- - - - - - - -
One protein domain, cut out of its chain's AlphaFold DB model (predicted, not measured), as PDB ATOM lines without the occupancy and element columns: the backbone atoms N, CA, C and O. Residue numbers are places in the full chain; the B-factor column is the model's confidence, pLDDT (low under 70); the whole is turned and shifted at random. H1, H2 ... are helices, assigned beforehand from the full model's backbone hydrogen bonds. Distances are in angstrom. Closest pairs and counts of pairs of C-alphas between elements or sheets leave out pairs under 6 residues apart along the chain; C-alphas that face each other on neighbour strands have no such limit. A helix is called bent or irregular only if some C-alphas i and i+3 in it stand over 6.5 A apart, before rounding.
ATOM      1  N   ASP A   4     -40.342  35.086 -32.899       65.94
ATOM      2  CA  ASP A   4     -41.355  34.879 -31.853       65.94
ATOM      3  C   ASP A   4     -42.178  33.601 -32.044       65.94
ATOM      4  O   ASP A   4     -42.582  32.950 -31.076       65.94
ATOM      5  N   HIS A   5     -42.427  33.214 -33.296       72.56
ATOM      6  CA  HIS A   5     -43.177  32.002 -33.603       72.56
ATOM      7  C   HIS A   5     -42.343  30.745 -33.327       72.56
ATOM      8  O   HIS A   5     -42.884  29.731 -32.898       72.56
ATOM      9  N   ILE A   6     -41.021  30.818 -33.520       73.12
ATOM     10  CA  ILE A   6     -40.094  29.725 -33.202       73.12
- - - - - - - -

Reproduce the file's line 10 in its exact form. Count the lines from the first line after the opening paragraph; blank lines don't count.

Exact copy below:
ATOM     10  CA  ILE A   6     -40.094  29.725 -33.202       73.12